If comfort is at the heart of productivity, then prepare to become very productive. No longer will an uncomfortable, unsatisfying workspace be an issue because with the Altwork Station, you can either sit, stand, or get this, lie down at your desk. Gone are the days when treadmill desks were the most complex pieces of furniture at your cool startup. Now, those creations will have to compete with this bad boy.
Created by the engineering masterminds at Altwork, the hyper-adjustable desk is part dentist chair, part work station. Five years in the making, this flagship product is the result of $1 million in founder and angel investment and a whole lot of tireless work. The desk surface is securely fastened to a long, fully supportive chaise-like chair, and your monitor and laptop are attached to metal arms to prevent them from succumbing to gravity. To keep your keyboard and mouse in check, they’re stuck with magnets.
With this much innovation, the company believes they have redefined “how humans interact with their computers by allowing the computer screen and keyboard to physically conform to the needs of humans in the workplace.”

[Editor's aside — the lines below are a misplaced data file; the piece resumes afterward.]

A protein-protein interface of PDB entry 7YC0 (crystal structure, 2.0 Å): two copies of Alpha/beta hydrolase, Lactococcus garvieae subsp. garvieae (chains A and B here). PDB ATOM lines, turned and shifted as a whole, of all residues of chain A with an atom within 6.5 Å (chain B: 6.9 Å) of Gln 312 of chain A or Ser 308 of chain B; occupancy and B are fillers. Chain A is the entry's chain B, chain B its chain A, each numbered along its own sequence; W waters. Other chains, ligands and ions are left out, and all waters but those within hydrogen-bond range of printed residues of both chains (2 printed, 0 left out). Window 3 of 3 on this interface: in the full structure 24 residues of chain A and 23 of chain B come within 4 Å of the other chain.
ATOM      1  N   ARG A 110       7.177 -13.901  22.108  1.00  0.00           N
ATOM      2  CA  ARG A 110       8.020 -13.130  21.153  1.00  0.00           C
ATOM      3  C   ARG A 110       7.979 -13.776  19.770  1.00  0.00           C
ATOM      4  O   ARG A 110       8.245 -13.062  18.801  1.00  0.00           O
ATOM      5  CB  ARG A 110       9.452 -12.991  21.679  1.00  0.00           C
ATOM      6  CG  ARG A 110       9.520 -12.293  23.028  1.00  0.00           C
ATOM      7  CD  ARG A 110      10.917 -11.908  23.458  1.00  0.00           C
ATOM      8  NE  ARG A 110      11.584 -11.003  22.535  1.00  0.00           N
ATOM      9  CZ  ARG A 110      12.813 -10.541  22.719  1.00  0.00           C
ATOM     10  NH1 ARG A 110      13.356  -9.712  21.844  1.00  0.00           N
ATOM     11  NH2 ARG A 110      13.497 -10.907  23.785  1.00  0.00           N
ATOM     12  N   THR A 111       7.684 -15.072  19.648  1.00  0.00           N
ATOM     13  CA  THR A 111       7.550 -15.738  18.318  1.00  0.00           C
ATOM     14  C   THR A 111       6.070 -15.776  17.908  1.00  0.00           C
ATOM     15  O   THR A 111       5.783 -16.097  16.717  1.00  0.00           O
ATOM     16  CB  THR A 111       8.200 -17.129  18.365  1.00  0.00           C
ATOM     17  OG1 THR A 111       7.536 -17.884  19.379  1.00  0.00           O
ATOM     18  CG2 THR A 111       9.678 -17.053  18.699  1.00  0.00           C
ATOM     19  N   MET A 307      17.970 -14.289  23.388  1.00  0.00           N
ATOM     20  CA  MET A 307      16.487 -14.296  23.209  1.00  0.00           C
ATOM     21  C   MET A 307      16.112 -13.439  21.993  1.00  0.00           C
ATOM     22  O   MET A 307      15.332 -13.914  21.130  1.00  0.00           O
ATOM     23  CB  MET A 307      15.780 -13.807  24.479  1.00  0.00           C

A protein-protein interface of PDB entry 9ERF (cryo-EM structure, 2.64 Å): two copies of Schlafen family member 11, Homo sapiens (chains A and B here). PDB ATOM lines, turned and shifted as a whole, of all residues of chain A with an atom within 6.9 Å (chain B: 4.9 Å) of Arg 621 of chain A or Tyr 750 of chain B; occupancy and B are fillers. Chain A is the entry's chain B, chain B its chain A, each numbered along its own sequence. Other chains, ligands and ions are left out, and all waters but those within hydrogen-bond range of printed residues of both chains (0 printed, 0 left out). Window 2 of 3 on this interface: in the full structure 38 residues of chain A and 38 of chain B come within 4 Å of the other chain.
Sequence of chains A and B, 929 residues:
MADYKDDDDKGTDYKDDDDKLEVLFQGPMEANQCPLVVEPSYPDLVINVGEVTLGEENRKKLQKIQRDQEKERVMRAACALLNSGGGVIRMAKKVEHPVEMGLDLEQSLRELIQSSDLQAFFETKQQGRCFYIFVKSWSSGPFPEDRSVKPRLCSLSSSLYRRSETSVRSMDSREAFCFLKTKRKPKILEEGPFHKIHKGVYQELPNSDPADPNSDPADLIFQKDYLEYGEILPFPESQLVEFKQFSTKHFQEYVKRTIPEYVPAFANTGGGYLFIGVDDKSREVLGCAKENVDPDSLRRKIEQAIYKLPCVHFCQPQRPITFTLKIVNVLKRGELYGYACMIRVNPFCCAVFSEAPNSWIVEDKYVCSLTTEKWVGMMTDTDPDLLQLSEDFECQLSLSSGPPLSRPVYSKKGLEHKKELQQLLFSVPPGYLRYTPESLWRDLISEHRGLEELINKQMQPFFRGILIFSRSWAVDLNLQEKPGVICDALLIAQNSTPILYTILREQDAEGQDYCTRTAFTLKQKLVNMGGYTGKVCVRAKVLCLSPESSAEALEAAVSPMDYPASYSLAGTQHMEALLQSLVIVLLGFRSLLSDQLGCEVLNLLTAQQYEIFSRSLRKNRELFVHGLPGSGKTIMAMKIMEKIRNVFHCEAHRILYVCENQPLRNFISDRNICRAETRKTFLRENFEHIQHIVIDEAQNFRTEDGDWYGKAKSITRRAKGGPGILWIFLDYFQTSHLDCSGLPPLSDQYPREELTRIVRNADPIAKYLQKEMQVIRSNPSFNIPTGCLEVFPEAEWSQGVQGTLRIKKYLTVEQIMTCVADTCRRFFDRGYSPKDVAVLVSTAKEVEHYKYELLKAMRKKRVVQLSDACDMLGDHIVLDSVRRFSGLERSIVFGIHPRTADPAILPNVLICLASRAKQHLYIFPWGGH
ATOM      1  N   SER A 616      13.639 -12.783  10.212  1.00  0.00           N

Rather than forcing you to adapt to your computer monitor, the Altwork makes you the star of the show, and ensures that no matter what position the desk is in, you maintain the same distance and angle from the Station. With the push of a single button, you can recline, raise your feet, and watch as your monitor readjusts to accommodate for optimum viewing. Napier Lopez of The Next Web, who had the opportunity to briefly test out the latest invention, said that the Altwork Station “kind of blew my mind with its comfort and adjustability.” High praise.
The target audience for a desk this convoluted and complex is clearly someone who spends a serious portion of their day affixed to their computers. According to the company’s FAQ, “Altwork is designed for high-intensity computer users, which we define as people that spend at least 4 hours a day in front of their personal computer and are required to focus on complex tasks for extended periods of time such as developing software and producing computer automated design work.”
But of course, if you’re just looking for a conversation starter to break the ice at work and happen to have $5,900 (the first run will only cost $3,900) lying around, you’re welcome to the Station as well.
So get to work, friends. Because if the Altwork Station doesn’t get you motivated, I don’t know what will.
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